Mandatory Retirement Policies Eliminated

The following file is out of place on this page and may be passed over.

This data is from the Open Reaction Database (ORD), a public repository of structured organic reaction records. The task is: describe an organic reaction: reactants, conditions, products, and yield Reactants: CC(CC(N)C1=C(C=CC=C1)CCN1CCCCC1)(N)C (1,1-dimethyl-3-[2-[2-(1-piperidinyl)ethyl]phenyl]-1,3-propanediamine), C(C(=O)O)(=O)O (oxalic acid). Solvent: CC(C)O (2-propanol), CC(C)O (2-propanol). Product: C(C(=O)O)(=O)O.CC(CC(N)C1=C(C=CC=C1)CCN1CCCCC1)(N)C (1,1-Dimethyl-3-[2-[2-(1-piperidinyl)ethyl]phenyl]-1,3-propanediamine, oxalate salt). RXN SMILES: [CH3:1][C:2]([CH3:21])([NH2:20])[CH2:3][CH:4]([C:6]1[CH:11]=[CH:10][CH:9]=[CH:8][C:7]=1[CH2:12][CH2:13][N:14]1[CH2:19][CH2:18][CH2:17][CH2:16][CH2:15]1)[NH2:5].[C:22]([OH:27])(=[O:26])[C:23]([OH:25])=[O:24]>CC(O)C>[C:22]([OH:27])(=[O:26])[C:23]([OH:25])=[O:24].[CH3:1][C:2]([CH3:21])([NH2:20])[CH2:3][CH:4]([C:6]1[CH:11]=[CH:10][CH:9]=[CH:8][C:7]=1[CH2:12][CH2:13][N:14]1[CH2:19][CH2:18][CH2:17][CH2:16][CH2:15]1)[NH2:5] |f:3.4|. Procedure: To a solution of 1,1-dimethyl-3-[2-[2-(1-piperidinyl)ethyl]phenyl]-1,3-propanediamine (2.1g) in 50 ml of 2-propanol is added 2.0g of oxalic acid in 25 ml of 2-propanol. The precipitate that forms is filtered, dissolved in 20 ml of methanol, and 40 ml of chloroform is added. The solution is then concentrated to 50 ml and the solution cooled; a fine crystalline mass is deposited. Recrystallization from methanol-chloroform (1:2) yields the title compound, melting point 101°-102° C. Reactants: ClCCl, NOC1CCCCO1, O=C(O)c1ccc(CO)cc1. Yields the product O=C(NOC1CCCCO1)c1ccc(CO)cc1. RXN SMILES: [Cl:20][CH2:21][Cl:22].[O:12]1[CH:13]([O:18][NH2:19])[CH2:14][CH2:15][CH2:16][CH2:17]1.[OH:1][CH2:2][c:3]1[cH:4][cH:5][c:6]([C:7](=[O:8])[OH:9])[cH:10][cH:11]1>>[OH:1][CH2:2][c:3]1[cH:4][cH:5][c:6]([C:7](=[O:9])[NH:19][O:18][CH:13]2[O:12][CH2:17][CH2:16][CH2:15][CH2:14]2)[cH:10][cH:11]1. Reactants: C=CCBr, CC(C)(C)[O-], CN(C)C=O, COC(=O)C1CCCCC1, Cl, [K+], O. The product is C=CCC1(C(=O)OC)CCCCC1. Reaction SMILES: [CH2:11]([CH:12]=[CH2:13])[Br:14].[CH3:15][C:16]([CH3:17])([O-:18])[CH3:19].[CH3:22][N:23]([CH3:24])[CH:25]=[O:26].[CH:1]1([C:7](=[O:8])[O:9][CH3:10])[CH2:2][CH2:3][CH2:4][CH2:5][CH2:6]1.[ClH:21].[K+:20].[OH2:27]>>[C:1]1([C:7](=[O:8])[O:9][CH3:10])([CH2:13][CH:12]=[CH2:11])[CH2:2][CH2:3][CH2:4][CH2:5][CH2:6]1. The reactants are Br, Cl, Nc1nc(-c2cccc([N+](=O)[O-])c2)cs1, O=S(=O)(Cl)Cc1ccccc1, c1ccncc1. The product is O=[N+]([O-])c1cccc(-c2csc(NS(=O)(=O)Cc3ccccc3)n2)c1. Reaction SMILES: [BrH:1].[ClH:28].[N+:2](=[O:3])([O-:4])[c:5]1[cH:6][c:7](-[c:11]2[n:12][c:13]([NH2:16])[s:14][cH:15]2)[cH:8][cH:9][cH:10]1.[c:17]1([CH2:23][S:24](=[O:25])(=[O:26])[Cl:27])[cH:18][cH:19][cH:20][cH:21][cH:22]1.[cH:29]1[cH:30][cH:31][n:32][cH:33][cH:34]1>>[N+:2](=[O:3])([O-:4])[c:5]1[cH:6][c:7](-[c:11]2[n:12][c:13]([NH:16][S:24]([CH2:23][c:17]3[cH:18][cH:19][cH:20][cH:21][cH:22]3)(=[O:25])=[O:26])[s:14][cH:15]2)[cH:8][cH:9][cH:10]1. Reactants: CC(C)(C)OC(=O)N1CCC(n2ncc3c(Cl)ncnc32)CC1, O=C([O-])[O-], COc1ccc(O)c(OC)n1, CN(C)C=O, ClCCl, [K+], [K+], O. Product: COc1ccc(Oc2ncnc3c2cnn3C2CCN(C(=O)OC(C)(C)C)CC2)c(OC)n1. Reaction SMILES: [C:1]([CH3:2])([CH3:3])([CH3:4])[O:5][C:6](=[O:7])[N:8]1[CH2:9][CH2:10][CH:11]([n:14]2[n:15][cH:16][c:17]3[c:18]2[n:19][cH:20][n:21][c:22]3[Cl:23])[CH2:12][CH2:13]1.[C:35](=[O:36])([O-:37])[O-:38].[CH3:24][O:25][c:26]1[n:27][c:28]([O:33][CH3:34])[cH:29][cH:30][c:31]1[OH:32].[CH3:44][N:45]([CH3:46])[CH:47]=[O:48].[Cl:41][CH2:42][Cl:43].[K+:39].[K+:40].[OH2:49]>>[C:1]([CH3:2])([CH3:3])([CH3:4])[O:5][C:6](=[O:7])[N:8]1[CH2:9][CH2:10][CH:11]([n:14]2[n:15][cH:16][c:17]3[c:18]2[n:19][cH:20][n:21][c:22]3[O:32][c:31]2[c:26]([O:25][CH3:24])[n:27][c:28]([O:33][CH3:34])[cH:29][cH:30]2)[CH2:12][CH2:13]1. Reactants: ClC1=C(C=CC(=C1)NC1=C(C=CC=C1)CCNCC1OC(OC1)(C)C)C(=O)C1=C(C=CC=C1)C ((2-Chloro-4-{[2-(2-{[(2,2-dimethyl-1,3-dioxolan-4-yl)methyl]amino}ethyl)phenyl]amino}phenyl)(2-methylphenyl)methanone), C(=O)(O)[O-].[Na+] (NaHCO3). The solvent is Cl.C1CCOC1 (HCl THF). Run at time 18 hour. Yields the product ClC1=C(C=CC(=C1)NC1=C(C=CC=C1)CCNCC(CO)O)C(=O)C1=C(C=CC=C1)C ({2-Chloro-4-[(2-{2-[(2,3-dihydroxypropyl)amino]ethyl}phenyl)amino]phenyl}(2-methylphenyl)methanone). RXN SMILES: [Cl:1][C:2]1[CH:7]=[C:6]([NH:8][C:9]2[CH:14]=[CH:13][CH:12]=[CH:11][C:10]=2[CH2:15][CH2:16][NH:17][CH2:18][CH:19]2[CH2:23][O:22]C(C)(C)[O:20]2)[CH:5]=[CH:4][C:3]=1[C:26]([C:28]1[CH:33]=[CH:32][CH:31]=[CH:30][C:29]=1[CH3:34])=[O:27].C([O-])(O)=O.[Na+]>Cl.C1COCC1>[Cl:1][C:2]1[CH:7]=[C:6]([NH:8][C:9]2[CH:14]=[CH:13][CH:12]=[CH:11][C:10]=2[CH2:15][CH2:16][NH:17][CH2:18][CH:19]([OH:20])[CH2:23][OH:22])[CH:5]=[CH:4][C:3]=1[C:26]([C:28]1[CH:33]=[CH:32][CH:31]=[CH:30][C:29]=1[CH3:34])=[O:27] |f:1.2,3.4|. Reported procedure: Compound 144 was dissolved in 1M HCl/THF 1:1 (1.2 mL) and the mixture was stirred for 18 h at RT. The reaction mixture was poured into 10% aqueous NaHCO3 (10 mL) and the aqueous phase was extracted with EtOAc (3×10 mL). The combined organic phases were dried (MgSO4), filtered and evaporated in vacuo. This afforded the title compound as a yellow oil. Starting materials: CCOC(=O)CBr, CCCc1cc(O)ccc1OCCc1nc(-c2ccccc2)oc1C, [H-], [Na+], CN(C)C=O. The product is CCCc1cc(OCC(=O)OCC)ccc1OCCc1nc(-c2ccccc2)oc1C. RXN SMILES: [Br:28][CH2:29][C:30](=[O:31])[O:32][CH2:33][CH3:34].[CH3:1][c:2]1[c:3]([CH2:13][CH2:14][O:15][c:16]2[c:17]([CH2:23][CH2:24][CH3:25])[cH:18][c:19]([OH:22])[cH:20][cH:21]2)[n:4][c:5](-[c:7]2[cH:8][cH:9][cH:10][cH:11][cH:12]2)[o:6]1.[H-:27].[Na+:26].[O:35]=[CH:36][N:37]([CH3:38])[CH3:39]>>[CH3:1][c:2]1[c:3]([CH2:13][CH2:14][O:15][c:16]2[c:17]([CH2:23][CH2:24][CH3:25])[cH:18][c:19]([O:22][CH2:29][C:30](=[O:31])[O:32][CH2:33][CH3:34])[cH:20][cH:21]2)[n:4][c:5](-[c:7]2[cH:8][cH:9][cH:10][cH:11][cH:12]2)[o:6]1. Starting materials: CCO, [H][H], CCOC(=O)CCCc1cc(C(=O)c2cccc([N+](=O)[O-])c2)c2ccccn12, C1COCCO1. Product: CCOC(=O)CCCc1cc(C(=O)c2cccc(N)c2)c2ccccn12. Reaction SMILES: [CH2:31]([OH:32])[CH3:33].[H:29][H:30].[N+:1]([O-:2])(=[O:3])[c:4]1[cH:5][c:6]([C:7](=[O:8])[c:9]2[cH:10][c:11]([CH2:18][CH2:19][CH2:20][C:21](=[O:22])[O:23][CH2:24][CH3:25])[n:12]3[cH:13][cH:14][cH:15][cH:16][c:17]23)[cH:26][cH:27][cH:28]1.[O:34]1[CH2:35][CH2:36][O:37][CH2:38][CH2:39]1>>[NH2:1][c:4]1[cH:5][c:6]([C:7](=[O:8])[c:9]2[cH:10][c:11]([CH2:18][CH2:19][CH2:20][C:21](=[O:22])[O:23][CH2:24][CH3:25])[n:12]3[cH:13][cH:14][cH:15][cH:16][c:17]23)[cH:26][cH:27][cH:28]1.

first_imgNew legislation will give Nova Scotia workers the option to retire or to continue to work when they reach the age of 65. Under An Act Respecting the Elimination of Mandatory Retirement, most employers will no longer be permitted to have mandatory retirement policies. “This change will allow seniors in Nova Scotia, to continue their contribution to the work force, if that is their wish,” said Mark Parent, Minister of Environment and Labour. “Experienced workers are a valuable resource, especially in our labour market where the skills shortage is a real concern.” This act will be of particular importance to some immigrant workers and others whose careers began late in life or were interrupted. It will also assist parents who take childcare leave from the workforce. Those groups may want to continue working longer to maximize their contributions to the Canada Pension Plan. The proposed law allows for some exemptions from the change. Employers may have mandatory retirement policies if a worker’s age will significantly affect the ability to perform the duties of a job, such as firefighter, pilot, or police officer. The Human Rights Commission will have the role of deciding if mandatory retirement is or is not justifiable. The Labour Standards Code and the Human Rights Act will be amended to remove or change the mandatory retirement provisions. Eligibility for retirement under pension plans will not be affected by the legislation. The act will apply to rules on mandatory retirement ages that may be in collective agreements. These amendments will not come into force until one year after proclamation of the act. This gives employers and employees time to make necessary changes such as revising human resources policies and implementing performance management standards.last_img

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